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Fordham Hosts the Vatican’s Secretary of State in New York City

Cardinal Pietro Parolin, the second-highest ranking official in the Vatican, served as the guest of honor at a special Fordham dinner, where he met President Tania Tetlow for the second time and offered thoughtful commentary on one of the world’s most popular devices: smartphones.

“Always being available comes at the price of never being free,” Cardinal Parolin said in his dinner speech. “In reality, the digital space, which potentially is the world of unlimited connections and interactions, is a lonely place.” 

The Pro Pontifice Dinner, co-sponsored by Fordham and CAPP-USA—the U.S. affiliate of a Vatican foundation—is a longtime tradition that celebrates Catholic social teaching. This year’s dinner was held on Sept. 23 at the New York Athletic Club in Manhattan. In attendance were nearly 100 alumni, administrators, staff, faculty, and friends of Fordham. 

Groups of people eat dinner at circular tables.

President Tetlow: ‘We Are So Proud to Be Part of a Global Church’

From a podium at the front of the President’s Room, Tetlow warmly welcomed Cardinal Parolin, the Vatican’s secretary of state, who was in town to address world leaders at the U.N. General Assembly

A woman speaks at a podium.

President Tetlow

“This week, you chose to use your voice to talk about the power of education, and particularly the Catholic model of education. So you will not be surprised that the people in this room agree with you on that subject,” she said, to chuckles from the audience.

Fordham is a place that not only teaches the fundamental principles of the Catholic faith, but also puts its teachings into action, said Tetlow. In an increasingly secular world, it has become more difficult to draw students back to the Catholic faith, she said. But Fordham continues to rebuild trust with the church and its mission—and does not lose sight of what it means to be one of the premier Catholic universities in the world.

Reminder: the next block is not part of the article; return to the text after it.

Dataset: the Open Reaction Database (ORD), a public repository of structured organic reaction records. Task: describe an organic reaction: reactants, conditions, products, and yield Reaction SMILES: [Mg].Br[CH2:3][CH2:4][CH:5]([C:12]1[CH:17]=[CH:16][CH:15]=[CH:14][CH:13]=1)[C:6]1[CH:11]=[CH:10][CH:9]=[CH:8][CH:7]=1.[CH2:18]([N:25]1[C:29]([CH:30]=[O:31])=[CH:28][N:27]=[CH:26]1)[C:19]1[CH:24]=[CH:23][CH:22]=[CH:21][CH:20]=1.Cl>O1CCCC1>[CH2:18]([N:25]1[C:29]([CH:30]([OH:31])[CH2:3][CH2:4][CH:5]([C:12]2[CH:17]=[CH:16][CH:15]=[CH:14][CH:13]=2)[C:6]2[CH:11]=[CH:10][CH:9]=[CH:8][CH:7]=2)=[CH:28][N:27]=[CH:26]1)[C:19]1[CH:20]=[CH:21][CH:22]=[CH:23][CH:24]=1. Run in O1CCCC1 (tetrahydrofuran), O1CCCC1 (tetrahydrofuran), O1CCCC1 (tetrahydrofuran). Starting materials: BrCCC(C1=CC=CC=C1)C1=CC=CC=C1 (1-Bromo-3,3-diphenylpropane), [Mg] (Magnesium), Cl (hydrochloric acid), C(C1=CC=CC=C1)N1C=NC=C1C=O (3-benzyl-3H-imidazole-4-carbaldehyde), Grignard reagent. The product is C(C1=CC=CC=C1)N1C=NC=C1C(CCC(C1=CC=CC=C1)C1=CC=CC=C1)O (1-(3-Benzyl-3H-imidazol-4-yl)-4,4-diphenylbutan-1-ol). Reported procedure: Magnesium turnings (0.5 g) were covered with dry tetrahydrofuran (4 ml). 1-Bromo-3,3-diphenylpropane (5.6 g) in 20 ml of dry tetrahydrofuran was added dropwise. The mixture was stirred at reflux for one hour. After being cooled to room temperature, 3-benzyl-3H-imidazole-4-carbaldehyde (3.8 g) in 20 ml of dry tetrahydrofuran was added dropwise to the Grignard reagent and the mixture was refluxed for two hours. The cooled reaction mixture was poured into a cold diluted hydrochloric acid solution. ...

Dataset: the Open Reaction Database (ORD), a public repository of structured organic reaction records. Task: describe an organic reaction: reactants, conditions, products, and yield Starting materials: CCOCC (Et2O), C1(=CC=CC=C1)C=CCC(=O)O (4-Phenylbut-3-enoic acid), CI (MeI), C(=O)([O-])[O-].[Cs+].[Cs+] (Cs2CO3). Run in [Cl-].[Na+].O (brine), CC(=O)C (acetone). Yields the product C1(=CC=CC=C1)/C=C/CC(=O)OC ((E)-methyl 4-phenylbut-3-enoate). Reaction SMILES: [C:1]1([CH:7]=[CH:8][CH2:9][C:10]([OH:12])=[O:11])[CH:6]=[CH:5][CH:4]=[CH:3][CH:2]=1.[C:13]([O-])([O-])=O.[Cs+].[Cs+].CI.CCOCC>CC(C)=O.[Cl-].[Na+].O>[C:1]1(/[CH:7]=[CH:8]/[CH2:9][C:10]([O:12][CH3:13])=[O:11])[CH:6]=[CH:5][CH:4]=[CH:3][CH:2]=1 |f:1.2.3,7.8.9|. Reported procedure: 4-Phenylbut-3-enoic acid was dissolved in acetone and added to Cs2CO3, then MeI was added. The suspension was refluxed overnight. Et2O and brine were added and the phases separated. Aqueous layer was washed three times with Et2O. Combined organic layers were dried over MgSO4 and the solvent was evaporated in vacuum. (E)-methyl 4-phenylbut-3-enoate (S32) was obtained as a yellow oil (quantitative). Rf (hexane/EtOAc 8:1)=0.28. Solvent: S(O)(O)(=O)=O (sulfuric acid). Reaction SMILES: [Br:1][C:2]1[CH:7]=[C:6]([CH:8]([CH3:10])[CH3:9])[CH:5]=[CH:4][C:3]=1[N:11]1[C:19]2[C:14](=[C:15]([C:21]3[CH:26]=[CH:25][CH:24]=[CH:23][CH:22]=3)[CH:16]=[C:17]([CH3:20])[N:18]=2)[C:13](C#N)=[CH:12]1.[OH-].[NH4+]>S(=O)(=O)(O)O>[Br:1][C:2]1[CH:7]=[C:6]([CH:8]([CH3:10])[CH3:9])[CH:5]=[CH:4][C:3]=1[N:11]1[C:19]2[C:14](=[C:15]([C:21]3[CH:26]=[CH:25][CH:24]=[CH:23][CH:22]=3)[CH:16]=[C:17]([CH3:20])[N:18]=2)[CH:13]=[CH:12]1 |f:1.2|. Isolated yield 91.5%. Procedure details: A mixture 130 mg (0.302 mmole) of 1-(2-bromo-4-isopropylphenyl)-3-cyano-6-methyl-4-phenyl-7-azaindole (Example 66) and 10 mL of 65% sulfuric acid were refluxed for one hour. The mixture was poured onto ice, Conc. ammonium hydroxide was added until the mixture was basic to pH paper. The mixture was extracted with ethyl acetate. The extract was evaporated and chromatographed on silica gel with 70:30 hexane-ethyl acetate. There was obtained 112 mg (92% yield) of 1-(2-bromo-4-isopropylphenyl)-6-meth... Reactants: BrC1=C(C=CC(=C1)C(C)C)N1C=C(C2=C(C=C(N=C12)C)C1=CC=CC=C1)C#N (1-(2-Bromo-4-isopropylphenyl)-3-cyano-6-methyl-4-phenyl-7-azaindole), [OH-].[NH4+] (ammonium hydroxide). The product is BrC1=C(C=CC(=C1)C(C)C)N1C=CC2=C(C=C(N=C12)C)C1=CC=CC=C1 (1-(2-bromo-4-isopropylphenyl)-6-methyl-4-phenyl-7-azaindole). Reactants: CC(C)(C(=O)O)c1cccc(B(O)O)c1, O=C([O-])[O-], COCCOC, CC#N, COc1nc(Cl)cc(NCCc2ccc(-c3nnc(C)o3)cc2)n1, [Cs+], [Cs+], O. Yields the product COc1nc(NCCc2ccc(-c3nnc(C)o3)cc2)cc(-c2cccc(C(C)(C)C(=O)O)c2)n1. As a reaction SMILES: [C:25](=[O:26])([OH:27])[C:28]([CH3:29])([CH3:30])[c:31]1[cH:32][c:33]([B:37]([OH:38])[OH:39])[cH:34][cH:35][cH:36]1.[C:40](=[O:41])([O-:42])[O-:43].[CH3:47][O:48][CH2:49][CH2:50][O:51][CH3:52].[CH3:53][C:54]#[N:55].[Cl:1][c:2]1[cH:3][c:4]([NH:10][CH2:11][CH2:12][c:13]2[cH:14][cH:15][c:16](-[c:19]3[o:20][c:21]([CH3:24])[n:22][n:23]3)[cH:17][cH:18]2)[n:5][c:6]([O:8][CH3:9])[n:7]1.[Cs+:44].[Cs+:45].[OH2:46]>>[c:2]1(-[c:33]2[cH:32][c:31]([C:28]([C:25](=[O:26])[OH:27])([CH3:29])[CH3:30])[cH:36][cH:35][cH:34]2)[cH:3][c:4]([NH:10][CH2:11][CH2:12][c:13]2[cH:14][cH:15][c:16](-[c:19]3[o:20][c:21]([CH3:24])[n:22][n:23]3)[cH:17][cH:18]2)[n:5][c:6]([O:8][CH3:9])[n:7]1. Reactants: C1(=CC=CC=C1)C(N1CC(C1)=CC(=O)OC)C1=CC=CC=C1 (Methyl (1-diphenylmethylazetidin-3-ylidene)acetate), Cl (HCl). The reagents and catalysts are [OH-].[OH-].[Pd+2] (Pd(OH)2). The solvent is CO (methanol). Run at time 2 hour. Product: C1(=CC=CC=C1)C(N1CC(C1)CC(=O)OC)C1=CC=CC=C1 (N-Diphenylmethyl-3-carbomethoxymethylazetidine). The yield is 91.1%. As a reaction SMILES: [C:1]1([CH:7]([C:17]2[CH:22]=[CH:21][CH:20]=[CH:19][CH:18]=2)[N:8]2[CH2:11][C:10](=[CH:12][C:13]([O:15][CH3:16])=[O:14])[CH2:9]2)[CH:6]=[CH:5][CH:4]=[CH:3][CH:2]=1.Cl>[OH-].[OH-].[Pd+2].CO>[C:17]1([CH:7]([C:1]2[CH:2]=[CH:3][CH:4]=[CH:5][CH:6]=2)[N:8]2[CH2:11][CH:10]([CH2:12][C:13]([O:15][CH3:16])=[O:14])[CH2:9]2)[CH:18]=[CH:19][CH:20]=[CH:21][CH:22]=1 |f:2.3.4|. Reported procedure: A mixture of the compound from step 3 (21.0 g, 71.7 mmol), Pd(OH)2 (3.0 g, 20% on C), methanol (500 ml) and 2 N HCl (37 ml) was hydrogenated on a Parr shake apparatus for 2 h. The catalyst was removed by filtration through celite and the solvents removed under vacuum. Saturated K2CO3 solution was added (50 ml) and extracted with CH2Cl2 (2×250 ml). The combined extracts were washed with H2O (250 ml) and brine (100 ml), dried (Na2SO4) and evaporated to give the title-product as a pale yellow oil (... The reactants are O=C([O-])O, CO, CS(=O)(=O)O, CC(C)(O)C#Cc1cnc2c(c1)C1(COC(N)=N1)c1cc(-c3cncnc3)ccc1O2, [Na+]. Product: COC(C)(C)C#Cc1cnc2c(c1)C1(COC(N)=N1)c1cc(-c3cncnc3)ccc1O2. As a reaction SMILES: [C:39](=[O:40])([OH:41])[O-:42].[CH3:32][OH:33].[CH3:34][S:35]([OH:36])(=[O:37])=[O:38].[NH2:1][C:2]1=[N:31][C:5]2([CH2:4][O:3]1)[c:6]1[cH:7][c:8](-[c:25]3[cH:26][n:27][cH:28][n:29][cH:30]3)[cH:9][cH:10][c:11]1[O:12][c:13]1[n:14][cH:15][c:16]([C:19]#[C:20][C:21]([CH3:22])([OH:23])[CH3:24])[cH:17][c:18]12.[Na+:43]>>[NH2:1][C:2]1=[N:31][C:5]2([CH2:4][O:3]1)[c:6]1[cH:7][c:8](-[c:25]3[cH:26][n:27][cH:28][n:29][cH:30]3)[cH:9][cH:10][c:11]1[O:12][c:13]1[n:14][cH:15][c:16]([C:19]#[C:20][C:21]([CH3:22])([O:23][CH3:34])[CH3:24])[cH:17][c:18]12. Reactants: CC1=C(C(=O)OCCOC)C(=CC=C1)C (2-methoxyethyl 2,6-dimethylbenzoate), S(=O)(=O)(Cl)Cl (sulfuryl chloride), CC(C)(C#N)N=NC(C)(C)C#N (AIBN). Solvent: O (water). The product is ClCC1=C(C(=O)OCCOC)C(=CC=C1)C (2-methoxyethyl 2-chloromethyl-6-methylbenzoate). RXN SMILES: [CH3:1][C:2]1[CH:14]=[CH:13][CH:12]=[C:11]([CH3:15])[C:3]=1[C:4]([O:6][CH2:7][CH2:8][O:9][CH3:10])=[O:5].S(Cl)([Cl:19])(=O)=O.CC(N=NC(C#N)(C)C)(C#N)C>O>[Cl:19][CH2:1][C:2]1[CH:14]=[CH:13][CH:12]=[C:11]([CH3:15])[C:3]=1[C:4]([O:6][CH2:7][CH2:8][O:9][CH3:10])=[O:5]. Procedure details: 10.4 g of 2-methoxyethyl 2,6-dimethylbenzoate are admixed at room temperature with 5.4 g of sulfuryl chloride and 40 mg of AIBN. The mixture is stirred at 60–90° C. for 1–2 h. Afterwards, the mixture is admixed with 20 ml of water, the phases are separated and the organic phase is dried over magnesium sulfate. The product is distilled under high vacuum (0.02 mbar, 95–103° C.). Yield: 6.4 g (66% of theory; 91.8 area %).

“We are so proud to be part of a global church, to have the privilege and responsibility of operating on a world stage with responsibilities far beyond our borders,” Tetlow said. 

A group of men smile at each other.

President of CAPP-USA Frederick Fakharzadeh, Bishop of Bridgeport Frank J. Caggiano, and Cardinal Parolin

Cardinal Parolin, a Longtime Friend of Fordham

A man smiles.

Cardinal Parolin

In return, Cardinal Parolin expressed his gratitude to Fordham, particularly to the students in the Graduate Program in International Political Economy and Development who have supported the work of the Holy See through internships under the Permanent Observer of the Holy See to the United Nations, Archbishop Gabriele Caccia

Cardinal Parolin is a longtime friend of Fordham. In 2014, he participated in his first Pro Pontifice Dinner. In 2019, he visited the Lincoln Center campus, where he learned about Fordham’s Pope Francis Global Poverty Index. Most recently, Cardinal Parolin and President Tetlow met in person for the first time during a summer pilgrimage to Rome, where the cardinal initiated a partnership between Fordham and Villa Nazareth, a Vatican-affiliated residential college in Rome that provides free education to talented students.